Near the middle of the same file, replace this line:

WORKDIR /home/mean

With these:

WORKDIR /home/mean

RUN mkdir -p /var/log/supervisor
RUN mkdir -p /data/db
RUN mkdir ./logs

COPY supervisord.conf /etc/supervisor/conf.d/supervisord.conf

In this block, we’re performing the following activities:

  • Creating the log directory for Supervisord
  • Creating the data directory for Mongo DB
  • Creating the logs directory for the application

Near the bottom of the same file, replace these lines:

# Port 3000 for server
# Port 35729 for livereload
EXPOSE 3000 35729
CMD ["grunt"]

With these:

CMD ["/usr/bin/supervisord"]

In this block, we’re performing the following activities:

  • Telling Docker to open port 3000 for this image
  • Running Supervisord to “start” the image

You may have noticed that one of the commands we added earlier is copying a file named supervisord.conf from the root of our local project directory to the docker container. Let’s create that file, and add the following content:


command=mongod --dbpath /data/db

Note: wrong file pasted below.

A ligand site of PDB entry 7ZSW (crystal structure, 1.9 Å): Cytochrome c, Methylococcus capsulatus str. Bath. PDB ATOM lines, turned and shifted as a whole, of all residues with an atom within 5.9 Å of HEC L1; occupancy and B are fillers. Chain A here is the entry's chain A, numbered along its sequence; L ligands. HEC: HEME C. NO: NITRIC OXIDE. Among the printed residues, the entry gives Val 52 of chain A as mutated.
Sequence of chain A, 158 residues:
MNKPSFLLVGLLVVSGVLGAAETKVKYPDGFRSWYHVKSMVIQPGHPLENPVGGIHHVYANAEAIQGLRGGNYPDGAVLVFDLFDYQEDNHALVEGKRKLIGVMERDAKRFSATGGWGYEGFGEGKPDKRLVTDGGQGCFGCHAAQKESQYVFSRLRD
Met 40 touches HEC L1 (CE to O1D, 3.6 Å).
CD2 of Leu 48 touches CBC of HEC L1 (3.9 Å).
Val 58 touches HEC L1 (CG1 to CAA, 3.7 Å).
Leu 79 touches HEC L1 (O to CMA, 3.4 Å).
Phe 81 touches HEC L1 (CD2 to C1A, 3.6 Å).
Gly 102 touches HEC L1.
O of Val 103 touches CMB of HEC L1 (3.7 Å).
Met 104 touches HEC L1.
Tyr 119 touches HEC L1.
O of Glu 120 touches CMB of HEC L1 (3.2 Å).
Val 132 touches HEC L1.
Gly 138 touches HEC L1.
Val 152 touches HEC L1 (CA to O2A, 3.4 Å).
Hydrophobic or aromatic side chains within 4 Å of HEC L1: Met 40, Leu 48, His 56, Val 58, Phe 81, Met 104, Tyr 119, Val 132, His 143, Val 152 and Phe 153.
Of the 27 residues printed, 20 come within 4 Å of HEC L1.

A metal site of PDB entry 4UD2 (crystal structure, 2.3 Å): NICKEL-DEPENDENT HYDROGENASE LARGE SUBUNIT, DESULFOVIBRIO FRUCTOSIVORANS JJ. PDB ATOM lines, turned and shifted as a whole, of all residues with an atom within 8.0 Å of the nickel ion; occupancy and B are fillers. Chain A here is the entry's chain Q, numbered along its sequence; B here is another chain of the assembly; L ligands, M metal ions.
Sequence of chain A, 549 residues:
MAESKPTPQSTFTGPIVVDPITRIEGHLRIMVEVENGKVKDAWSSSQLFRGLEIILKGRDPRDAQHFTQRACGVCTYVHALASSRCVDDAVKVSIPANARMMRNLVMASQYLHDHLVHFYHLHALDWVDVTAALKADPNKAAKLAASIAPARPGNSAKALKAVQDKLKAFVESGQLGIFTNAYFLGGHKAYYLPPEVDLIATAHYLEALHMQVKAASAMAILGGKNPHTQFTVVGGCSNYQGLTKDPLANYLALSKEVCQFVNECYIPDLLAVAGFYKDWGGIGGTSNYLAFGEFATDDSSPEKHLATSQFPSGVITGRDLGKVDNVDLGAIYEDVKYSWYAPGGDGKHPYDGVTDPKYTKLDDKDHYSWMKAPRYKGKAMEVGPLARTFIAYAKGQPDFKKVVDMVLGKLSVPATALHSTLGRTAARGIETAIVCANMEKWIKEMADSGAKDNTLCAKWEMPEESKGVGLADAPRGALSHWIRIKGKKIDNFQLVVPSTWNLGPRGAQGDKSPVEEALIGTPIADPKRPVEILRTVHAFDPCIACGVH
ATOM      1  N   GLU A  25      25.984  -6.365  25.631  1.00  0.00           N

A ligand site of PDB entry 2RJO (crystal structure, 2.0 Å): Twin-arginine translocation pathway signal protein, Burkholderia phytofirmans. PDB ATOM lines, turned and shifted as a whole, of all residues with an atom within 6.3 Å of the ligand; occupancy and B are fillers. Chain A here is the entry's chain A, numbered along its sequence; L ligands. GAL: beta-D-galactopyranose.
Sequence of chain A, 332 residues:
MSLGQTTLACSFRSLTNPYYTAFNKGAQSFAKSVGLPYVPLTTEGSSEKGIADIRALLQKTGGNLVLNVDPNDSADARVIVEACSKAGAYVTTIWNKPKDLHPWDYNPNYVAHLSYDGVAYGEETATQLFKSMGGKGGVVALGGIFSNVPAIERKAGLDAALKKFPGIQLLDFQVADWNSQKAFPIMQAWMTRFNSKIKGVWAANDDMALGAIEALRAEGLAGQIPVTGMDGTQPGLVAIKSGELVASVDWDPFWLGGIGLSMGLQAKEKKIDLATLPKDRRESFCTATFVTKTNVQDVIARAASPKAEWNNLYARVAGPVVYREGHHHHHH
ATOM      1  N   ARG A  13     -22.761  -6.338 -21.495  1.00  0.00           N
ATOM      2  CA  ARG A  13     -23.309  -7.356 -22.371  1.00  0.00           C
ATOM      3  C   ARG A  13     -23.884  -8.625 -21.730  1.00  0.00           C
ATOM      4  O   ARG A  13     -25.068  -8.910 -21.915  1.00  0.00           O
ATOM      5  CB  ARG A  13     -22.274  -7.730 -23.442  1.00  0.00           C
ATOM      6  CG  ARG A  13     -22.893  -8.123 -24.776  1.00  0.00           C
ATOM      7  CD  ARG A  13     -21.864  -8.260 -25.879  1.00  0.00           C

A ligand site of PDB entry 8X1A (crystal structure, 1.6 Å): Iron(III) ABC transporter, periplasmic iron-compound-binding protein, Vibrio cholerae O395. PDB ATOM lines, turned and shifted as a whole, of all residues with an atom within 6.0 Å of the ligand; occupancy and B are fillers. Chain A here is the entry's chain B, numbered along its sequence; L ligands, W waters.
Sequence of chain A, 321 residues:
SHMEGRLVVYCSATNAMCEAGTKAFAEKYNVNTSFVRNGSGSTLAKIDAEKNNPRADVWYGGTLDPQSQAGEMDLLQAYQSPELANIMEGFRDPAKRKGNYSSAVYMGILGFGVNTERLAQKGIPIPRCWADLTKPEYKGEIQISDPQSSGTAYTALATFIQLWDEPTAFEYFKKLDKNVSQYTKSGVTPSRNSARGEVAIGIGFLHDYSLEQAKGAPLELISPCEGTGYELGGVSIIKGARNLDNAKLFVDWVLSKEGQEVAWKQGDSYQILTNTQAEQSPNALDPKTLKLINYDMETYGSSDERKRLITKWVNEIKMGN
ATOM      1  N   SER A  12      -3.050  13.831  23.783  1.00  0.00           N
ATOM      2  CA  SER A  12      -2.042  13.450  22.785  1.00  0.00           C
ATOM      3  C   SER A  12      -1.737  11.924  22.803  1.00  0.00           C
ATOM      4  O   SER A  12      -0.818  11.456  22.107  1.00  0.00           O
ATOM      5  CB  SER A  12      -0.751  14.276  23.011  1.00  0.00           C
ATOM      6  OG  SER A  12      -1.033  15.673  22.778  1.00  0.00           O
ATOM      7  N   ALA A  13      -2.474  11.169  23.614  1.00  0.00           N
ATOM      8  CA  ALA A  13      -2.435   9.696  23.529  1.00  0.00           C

command=grunt prod --force

Supervisord is a lightweight process control system commonly used in Linux environments. In this file, we’re instructing supervisord to start mongo and our MEANjs node app in background processes, redirecting their output to the stderr log file.

With a configured docker-machine, we’re ready to build and deploy our containers. Start by using the following command to build your docker image:

docker build -t mean-test .

Next, tag the current build with the following command, replacing <username> with your Docker hub user name. This will assign the image we just assembled the ‘latest’ tag.

docker tag mean-test <username>/mean-test:latest

Next, push the newly tagged image into your repo at Docker hub using the following command: